the Lincoln Caverns which I visited shortly after, but I remember that this cave
allows Boy Scouts to stay overnight in the cave, without lights, to earn merit
badges. There are no bats in the caves because all the bats are dying from
It was a short drive to the next cave, Lincoln Caverns near Huntington PA.
There are actually two separate caves to see here; Lincoln Caverns and Whisper
Rocks. The gift shop had a large selection of souvenirs and I bought a chunk of
polished ocean jasper for $15.00 before I left. As I mentioned before, they had
a wide selection of free brochures including brochures for show caves all across
There were more people in my tour group at the Lincoln Caverns. It was
drizzling so I was glad to get into the caves. I brought along my light jacket
because the temperature is around 50 degrees Fahrenheit in these caves. The
Lincoln Caverns had some steep steps and narrow passages. I managed to take a
lot of decent photos in these caves. At one point the tour guide turned out all
the lights to show us the pitch black. This is part of every cave
tour. But she didn’t leave the lights off for long. There was a short uphill
climb to reach the other cave system, Whisper Rocks, which has its own door. The
two caves are not connected so we had to go back out in the rain to reach the
other one. There were many spiders hanging out at the cave entrance, over the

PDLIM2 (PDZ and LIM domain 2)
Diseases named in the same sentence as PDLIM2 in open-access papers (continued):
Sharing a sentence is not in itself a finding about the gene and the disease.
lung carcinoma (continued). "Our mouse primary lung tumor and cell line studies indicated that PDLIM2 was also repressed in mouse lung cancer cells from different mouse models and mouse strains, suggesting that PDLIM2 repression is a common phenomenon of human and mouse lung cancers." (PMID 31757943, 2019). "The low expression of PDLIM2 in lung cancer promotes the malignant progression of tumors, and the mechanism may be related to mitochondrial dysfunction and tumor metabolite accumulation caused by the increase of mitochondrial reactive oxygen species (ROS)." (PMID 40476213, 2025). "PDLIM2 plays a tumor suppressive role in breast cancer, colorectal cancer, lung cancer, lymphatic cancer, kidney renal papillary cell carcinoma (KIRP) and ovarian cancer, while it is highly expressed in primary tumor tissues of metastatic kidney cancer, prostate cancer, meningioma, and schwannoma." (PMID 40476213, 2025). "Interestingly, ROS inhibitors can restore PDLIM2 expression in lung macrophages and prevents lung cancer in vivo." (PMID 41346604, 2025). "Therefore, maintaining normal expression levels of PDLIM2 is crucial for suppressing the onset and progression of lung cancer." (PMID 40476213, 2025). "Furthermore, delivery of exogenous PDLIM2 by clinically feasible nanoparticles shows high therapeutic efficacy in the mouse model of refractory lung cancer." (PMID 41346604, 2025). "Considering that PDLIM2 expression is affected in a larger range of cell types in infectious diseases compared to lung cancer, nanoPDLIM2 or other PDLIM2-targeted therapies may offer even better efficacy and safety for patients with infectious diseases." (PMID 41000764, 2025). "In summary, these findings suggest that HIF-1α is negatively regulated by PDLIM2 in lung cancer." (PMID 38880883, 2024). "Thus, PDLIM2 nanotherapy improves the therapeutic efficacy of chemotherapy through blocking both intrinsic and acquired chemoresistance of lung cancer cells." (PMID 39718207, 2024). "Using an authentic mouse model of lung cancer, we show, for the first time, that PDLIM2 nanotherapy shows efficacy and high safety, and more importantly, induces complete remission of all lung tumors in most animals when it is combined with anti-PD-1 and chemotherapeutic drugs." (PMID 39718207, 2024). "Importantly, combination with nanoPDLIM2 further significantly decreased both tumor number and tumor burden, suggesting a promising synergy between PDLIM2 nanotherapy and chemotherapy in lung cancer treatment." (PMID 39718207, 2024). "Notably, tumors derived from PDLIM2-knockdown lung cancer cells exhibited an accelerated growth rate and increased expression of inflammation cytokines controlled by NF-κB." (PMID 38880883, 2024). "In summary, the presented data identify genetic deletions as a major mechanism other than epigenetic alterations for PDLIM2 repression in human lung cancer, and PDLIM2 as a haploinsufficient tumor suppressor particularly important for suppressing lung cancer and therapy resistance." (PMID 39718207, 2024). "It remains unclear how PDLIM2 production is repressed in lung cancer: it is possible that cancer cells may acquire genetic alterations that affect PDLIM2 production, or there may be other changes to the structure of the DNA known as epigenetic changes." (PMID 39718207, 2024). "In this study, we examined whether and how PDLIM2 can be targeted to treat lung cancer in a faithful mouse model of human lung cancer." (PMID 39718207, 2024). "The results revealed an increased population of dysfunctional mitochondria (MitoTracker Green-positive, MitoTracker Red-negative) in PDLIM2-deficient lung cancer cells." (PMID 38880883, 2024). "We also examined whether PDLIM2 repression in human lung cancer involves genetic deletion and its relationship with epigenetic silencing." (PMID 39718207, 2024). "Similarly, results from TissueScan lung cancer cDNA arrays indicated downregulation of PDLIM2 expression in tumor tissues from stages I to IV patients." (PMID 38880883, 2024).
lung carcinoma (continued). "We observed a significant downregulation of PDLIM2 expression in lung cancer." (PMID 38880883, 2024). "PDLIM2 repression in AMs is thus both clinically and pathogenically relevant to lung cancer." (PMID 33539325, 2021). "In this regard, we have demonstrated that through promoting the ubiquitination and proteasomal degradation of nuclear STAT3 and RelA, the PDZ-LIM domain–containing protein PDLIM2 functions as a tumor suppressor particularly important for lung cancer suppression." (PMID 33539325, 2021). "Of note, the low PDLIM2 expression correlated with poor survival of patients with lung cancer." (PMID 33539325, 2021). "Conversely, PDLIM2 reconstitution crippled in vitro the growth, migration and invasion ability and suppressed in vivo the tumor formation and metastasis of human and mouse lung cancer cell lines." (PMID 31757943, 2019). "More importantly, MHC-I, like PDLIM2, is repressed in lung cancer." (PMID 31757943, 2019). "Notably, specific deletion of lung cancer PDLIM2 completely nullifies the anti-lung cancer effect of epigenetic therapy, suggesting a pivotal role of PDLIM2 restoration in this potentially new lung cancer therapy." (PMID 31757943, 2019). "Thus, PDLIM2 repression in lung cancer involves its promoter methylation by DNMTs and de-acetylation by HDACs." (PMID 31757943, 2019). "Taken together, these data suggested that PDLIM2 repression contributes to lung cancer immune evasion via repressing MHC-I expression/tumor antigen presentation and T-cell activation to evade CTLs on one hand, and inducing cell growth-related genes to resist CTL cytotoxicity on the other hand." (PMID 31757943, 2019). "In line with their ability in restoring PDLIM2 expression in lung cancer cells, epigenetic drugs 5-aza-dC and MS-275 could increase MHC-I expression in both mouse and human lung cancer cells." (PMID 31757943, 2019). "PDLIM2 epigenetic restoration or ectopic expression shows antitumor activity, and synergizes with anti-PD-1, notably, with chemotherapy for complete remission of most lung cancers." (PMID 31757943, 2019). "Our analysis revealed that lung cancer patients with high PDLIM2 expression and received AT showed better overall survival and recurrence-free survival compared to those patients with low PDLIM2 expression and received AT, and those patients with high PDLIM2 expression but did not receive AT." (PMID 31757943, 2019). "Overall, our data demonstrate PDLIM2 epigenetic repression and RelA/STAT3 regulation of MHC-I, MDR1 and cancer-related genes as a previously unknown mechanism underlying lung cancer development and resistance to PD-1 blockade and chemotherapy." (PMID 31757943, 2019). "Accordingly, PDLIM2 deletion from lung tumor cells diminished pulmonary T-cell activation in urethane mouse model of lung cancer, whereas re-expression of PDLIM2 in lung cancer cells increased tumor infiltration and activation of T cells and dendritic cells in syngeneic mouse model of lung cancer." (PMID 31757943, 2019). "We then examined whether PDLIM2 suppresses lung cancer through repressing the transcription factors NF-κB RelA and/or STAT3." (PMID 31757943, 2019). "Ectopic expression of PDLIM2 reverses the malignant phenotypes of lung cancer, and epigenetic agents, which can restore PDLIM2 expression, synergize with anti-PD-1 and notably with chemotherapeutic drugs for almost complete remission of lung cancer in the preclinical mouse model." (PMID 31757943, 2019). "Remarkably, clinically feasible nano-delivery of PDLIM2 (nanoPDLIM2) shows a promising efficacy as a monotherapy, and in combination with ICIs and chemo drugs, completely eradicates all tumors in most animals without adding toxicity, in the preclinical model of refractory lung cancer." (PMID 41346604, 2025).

door, and some of the kids got a little hysterical over that. In this cave I saw
some excellent examples of flowstone. Yes, I have picked up some of the cave
lingo after this trip.
I was really starving after leaving Lincoln Caverns but unfortunately there
are no places to eat on U.S. 220 North. I drove pass a little diner that looked
interesting but it was raining too hard to stop. I didn’t eat anything until I
got home at around 4:00 p.m.
Before I went home I did manage to squeeze in one other side trip. I visited
the Woolrich Flagship Store and Outlet in Woolrich PA. It was slightly difficult
to reach because there was a detour around some road construction. Woolrich PA
is just across the Lycoming County line in Clinton County so technically it is
in my neck of the woods. Towering evergreens line the road into town. There are
attractive ranch houses along the street so the town almost looks like a summer
camp with houses instead of cabins. Woolrich sells expensive sportswear and
outdoor clothing in red plaid. It is the perfect fashion for Pennsylvania’s
woodsy outdoor recreation. I’ve been hiking wearing the same clothes that I wear
at the office so I need to buy some outdoor clothing. Woolrich clothing should
be ideal since it shows local pride. I only bought a short-sleeve plaid shirt
because their prices are steep, even with the discount. That shirt sells for
$55.00 but I got it for $29.99. I also bought a black bear teddy bear wearing a
red plaid Woolrich jacket since it is a fine example of Pennsylvania kitsch.
Lincoln Caverns actually had a brochure for the Woolrich Original Outlet Store.
It is considered a tourist attraction in its own right and there are billboards
for the store along Interstate 80. The store did have an attractive interior
with an indoor waterfall and old Woolrich advertisements from the 1950s. There
was a table with travel guides to Williamsport and Pennsylvania but I already
have all those.